Dairy and alternatives
Milk and dairy products, such as cheese and yoghurt, are great sources of protein and calcium. They can form part of a healthy diet.
Source of protein and calcium
Protein is essential for the body to grow and repair itself.
Calcium helps keep your bones healthy and regulates muscle contractions.
The calcium in dairy foods is particularly good for you because your body absorbs it easily.
Milk and dairy products are good sources of both protein and calcium and form part of a healthy diet.
However, whole milk and many dairy products can be high in saturated fat.
Go for lower-fat dairy products where possible as these are healthier options.
Healthy dairy options
The total fat content of dairy products can vary a lot.
Much of the fat in milk and dairy foods is saturated fat. Too much saturated fat can increase the amount of cholesterol in the blood, which increases your risk of developing heart disease.
You can check the amount of fat, saturated fat, salt and sugar in most dairy foods by looking at the nutrition information on the label.
Try to compare the nutritional information on different products. This will help you understand which products are healthier.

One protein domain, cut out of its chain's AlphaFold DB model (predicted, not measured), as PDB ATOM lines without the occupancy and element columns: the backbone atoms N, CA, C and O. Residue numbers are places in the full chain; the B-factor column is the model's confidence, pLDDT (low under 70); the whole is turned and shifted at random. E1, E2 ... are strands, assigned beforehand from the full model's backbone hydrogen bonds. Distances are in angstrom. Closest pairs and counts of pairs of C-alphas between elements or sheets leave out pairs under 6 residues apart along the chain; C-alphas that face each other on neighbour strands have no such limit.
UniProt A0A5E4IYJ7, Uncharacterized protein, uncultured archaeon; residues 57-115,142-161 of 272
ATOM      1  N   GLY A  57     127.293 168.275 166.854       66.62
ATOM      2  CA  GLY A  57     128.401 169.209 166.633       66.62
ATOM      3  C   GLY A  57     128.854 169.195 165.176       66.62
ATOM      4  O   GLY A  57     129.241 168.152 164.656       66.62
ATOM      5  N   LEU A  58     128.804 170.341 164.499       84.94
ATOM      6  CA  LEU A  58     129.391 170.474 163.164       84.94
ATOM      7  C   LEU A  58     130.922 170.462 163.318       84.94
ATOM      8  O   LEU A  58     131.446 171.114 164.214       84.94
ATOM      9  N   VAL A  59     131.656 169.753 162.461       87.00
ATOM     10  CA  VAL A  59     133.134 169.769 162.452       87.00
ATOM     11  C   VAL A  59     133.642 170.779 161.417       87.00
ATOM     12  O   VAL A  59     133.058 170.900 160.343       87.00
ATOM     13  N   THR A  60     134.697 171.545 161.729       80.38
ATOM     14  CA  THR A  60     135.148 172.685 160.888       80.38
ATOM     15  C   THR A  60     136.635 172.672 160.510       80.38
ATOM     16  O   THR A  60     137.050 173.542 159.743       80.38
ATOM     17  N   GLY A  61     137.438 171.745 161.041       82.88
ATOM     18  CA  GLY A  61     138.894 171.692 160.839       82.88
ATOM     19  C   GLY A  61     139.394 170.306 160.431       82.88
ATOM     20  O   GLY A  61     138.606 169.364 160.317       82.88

A recommended portion of a dairy product includes:
- 200ml glass of milk
- 1 yoghurt pot (120g)
- 30g of cheese (matchbox size)
Butter and cream
Butter and cream are not classified as dairy foods as they are high in saturated fat.
Cheese can form part of a healthy diet. However, it’s a good idea to keep track of how much you eat and how often.
Most cheeses, including Brie, Stilton, cheddar, Lancashire and Double Gloucester, contain between 20g and 40g of fat per 100g.
Foods that contain more than 17.5g of fat per 100g are high in fat.
Some cheeses can also be high in salt. Eating too much salt can contribute towards high blood pressure.
If you're using cheese to flavour a dish or a sauce, try using a more strongly flavoured cheese such as mature cheddar or blue cheese because then you'll need less.
Go for reduced-fat hard cheeses or other cheeses low in fat, such as reduced-fat cottage cheese and quark.
When eating yoghurts or fromage frais, go for lower-fat varieties. These products contain at least the same amount of protein, calcium and some other vitamins and minerals – such as B vitamins and magnesium – as full-fat versions. They just contain less fat.
When buying dairy alternatives, such as almond, soya or oat milk, go for unsweetened, calcium-fortified varieties.
Advice for children and pregnant women
Dairy foods are important both in pregnancy and for children.
Calcium helps your unborn baby's developing bones to form properly.
However, during pregnancy, there are some cheeses and other dairy products that you should avoid as they may make you ill or harm your baby.
Further information is available at:
Further information on what milk your baby and young child should drink is available at: